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Hurley Medical Center Inpatient Therapy Services who service adults in the city of Flint.
Rehabilitation services are healthcare services that help a person regain physical, mental, and/or cognitive abilities that have been lost or impaired as a result of disease, injury, or treatment. Rehabilitation services help people reintegrate into daily life and include physical therapy, occupational therapy, and speech therapy. Hurley Medical Center Inpatient Therapy Services (HMC-ITS) and the University of Michigan Flint’s Physical Therapy Department (UMF-PTD) are located in the city of Flint and are seeking a formal partnership to improve communication and information sharing while increasing patient access to rehabilitation and improving patient care. This new partnership, titled “Rehab Revival 2.0” would lead to structured information sharing with a goal to increase access to high quality rehabilitative care based in evidence. The mission statement of HMC is “Clinical Excellence. Service to People.” In order to improve access to care and promote clinical excellence at HMC-ITS, a type of community engaged research known as knowledge translation (KT) would be implemented as the guiding theory. Numerous barriers, including lack of access to evidence and the inability to critically evaluate the literature, exist to incorporating evidence into practice. Rehabilitation research evidence generated today may take over 17 years to be implemented into clinical practice. KT is the “process that includes the synthesis, dissemination, exchange, and ethically sound application of knowledge to improve health, provide more effective health services and products, and strengthen the health care system.” The use of a KT process may help promote earlier implementation of the evidence in rehabilitation services. HMC-ITS provides a clinical environment with provider knowledge of opportunities for improving access to high quality care to the citizens of Flint which will improve patient outcomes, while UMF-PTD will offer the expertise and research support to facilitate KT and novel research projects. The leadership of both institutions are committed to increasing access to and advancing health care for the aging citizens of Flint who require rehabilitation services. Building this partnership between our two institutions will create a best practice environment that would improve access to care and patient outcomes.Objectives of the project: Over the course of six month, the collaborative project will 1) Establish a high functioning sustainable partnership, 2) Collaboratively identify areas for enhancement of clinical practices based on community and facility need, 3) Develop Rehab Revival 2.0 in order to improve access to evidence based inpatient rehabilitation care at HMC in areas jointly identified, 4) Enhance the patient experience at HMC-ITS, 5) Add to the body of community engaged research in rehabilitation. The proposed six-month relationship building and KT research planning stage will utilize the knowledge to action cycle (KTA) as the overall community engaged framework to translate current evidence into practice. The first step in implementing evidence into practice is problem identification. A key feature of the KTA cycle is getting feedback from all stakeholders (patient, patients, administration) throughout the process in order to best meet everyone’s needs. The voice of all the stakeholders is heard and given equal weight during the planning and implementing of a KT project. Partnership building activities will focus on reviewing goals identified in Rehab Revival, updating the stakeholders on goal achievement, analyzing key metrics, and engaging the stakeholders in developing Rehab Revival 2.0 by identifying priority issues that currently exist. In order to engage all stakeholders, UMF-PTD and HMC-ITS will: 1) introduce the partnership to all HMC-ITS stakeholders (patient advisors, staff, administration) 2) co-develop surveys that will be completed by HMC-ITS stakeholders, 3) co-evaluate and co-present results to stakeholders, 4) co-lead focus group interviews, 5) co-evaluate and co-present synthesis of focus group interviews, 6) gain consensus and commitment for Rehab Revival 2.0.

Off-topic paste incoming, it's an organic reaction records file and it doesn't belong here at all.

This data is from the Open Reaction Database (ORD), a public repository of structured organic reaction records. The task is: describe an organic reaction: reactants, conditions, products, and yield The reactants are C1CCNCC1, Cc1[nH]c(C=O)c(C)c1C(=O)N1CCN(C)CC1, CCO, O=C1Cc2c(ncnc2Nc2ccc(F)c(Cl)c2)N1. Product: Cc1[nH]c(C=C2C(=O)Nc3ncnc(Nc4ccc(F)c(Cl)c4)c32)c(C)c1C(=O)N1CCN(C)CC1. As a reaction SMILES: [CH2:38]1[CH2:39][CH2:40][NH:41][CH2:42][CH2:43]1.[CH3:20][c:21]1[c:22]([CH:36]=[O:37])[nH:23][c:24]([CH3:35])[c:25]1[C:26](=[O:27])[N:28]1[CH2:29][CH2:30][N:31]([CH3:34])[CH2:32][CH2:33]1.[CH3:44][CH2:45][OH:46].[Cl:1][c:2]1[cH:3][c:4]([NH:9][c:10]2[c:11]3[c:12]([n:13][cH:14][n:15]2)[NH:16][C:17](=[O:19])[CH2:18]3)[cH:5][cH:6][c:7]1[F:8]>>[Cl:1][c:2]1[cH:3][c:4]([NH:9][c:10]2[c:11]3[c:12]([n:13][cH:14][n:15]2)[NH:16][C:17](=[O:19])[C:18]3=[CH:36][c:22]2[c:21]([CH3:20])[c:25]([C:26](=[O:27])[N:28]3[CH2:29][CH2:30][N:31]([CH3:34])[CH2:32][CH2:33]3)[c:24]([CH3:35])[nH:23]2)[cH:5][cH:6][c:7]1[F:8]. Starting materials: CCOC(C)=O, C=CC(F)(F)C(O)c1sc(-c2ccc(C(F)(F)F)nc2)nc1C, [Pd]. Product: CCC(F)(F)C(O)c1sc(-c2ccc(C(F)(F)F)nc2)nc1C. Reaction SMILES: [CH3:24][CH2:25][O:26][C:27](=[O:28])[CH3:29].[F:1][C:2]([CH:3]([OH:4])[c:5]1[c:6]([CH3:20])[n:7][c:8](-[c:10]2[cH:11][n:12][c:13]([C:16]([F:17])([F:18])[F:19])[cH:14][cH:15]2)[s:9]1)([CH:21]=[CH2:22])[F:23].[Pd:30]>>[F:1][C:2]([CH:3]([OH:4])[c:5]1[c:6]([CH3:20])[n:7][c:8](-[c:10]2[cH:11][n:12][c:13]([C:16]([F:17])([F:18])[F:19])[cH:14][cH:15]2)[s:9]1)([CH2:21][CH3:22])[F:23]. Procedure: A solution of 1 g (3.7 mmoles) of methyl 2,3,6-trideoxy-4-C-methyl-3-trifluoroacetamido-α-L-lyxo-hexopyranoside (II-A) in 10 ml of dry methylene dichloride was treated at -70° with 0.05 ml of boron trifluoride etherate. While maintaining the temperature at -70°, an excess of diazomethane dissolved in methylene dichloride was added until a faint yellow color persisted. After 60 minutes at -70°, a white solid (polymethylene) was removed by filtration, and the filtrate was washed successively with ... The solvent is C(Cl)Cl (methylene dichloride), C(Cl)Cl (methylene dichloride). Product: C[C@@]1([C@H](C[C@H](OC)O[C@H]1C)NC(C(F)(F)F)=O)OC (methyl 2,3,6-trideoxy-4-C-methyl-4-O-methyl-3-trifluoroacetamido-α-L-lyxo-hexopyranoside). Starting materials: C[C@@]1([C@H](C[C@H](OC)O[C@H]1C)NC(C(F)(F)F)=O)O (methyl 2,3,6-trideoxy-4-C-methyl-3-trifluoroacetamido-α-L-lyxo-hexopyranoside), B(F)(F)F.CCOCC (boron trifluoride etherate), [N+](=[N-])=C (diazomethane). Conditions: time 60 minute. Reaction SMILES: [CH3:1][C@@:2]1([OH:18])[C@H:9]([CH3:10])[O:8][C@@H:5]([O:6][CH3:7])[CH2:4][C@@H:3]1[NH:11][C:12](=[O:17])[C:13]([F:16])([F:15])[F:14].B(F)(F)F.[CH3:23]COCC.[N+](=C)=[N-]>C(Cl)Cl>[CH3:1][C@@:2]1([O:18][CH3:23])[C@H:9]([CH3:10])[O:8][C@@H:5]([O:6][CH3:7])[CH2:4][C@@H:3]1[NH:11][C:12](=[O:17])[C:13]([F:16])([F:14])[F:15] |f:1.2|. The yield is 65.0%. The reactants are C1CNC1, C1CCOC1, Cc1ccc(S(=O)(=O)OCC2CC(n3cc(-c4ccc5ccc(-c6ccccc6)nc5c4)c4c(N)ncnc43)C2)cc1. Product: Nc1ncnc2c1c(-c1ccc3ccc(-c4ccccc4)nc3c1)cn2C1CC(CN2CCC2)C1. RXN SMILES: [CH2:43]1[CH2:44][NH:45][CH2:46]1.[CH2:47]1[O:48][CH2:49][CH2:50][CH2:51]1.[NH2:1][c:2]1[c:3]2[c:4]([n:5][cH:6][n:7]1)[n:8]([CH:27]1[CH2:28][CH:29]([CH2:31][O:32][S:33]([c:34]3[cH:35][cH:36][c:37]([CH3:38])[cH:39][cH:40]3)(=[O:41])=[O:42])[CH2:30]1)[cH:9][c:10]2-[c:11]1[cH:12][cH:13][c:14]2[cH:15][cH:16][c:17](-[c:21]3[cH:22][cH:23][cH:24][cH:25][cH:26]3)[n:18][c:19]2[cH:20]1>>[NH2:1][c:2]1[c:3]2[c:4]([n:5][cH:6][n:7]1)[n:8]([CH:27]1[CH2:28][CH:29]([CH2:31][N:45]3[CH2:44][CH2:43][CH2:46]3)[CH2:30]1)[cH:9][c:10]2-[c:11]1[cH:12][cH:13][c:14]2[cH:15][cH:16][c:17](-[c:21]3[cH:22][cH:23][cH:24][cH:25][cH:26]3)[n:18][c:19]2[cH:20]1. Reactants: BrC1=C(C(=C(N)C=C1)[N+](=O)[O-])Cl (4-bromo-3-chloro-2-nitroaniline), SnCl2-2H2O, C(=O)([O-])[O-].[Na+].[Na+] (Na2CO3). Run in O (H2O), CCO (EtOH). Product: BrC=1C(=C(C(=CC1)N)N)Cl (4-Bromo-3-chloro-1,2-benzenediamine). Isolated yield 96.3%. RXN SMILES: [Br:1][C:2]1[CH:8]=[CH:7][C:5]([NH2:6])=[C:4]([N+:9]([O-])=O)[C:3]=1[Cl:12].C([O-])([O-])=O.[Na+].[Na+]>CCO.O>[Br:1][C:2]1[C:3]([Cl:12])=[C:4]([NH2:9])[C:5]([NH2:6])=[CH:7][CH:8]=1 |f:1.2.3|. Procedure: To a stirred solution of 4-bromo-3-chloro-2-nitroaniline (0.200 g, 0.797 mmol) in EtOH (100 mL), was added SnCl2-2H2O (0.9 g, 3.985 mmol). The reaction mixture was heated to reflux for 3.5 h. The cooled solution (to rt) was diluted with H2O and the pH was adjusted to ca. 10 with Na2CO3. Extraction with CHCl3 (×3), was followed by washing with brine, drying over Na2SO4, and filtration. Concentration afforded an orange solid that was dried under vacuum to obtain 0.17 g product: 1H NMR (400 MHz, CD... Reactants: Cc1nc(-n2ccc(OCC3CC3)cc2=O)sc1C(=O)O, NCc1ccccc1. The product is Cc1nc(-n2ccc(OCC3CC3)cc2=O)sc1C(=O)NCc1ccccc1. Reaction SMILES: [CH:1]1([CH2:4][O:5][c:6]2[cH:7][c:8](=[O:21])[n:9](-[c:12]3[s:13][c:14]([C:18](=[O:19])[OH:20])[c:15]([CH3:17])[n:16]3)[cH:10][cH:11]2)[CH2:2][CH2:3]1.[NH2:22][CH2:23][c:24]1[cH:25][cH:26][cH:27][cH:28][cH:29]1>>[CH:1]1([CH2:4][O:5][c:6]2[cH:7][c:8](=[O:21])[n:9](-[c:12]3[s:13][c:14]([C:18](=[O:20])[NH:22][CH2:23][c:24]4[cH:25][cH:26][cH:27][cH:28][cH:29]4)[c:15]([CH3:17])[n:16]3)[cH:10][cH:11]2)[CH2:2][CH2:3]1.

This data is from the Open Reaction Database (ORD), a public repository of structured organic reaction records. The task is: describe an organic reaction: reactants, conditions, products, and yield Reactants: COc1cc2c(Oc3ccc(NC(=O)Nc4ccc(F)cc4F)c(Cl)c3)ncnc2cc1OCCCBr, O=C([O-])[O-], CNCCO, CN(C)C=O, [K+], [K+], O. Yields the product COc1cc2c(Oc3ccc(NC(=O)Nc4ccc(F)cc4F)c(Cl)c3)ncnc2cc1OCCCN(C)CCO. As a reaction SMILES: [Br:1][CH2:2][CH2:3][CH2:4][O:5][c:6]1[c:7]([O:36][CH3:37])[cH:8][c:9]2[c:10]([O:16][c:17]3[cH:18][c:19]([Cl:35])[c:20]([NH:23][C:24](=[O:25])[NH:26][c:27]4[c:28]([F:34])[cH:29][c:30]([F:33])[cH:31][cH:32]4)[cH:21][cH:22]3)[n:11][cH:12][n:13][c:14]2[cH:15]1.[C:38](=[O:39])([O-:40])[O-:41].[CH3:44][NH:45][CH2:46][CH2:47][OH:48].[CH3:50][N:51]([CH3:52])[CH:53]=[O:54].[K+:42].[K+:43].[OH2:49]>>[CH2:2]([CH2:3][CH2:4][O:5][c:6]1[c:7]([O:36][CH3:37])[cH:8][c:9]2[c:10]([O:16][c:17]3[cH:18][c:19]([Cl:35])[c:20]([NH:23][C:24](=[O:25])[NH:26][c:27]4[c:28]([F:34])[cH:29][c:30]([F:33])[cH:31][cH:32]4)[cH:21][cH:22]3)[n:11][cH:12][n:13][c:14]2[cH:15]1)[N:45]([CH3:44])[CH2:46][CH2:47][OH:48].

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Amy Yorke
UM-Flint
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I am involved in various projects in Flint, including longitudinal studies, projects focused on violence and substance use and most recently projects focused on implementation of evidence based interventions.

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Andria Eisman
University of Michigan-Ann Arbor- Health Behavior and Health Education